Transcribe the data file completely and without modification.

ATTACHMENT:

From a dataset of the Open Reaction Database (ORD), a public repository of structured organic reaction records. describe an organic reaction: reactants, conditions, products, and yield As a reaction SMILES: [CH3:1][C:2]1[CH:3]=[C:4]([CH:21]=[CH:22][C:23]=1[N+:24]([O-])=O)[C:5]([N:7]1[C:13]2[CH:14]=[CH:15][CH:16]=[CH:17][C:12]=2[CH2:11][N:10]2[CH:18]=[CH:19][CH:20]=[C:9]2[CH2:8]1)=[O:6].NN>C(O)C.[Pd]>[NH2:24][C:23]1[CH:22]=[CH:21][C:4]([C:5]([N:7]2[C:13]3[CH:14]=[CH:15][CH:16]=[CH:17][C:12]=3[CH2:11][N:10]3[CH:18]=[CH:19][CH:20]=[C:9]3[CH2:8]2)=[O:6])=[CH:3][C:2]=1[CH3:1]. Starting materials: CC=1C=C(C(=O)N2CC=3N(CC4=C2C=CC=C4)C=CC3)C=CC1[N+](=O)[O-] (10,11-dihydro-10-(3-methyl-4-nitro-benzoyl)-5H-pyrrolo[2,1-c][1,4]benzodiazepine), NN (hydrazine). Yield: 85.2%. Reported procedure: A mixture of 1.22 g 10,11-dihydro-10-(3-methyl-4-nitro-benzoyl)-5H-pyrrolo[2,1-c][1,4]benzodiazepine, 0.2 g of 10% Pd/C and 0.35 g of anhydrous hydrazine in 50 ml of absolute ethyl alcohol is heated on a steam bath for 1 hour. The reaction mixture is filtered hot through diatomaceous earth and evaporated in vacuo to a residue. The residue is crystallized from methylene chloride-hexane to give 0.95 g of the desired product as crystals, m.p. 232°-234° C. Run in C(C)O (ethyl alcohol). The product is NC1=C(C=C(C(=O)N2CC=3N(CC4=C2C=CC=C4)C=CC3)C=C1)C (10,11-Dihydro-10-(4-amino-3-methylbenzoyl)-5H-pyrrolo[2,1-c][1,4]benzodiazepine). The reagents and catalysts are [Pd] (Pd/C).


From a dataset of the Open Reaction Database (ORD), a public repository of structured organic reaction records. describe an organic reaction: reactants, conditions, products, and yield As a reaction SMILES: [CH3:1][C:2]1[CH:3]=[C:4]([CH:21]=[CH:22][C:23]=1[N+:24]([O-])=O)[C:5]([N:7]1[C:13]2[CH:14]=[CH:15][CH:16]=[CH:17][C:12]=2[CH2:11][N:10]2[CH:18]=[CH:19][CH:20]=[C:9]2[CH2:8]1)=[O:6].NN>C(O)C.[Pd]>[NH2:24][C:23]1[CH:22]=[CH:21][C:4]([C:5]([N:7]2[C:13]3[CH:14]=[CH:15][CH:16]=[CH:17][C:12]=3[CH2:11][N:10]3[CH:18]=[CH:19][CH:20]=[C:9]3[CH2:8]2)=[O:6])=[CH:3][C:2]=1[CH3:1]. Starting materials: CC=1C=C(C(=O)N2CC=3N(CC4=C2C=CC=C4)C=CC3)C=CC1[N+](=O)[O-] (10,11-dihydro-10-(3-methyl-4-nitro-benzoyl)-5H-pyrrolo[2,1-c][1,4]benzodiazepine), NN (hydrazine). Yield: 85.2%. Reported procedure: A mixture of 1.22 g 10,11-dihydro-10-(3-methyl-4-nitro-benzoyl)-5H-pyrrolo[2,1-c][1,4]benzodiazepine, 0.2 g of 10% Pd/C and 0.35 g of anhydrous hydrazine in 50 ml of absolute ethyl alcohol is heated on a steam bath for 1 hour. The reaction mixture is filtered hot through diatomaceous earth and evaporated in vacuo to a residue. The residue is crystallized from methylene chloride-hexane to give 0.95 g of the desired product as crystals, m.p. 232°-234° C. Run in C(C)O (ethyl alcohol). The product is NC1=C(C=C(C(=O)N2CC=3N(CC4=C2C=CC=C4)C=CC3)C=C1)C (10,11-Dihydro-10-(4-amino-3-methylbenzoyl)-5H-pyrrolo[2,1-c][1,4]benzodiazepine). The reagents and catalysts are [Pd] (Pd/C).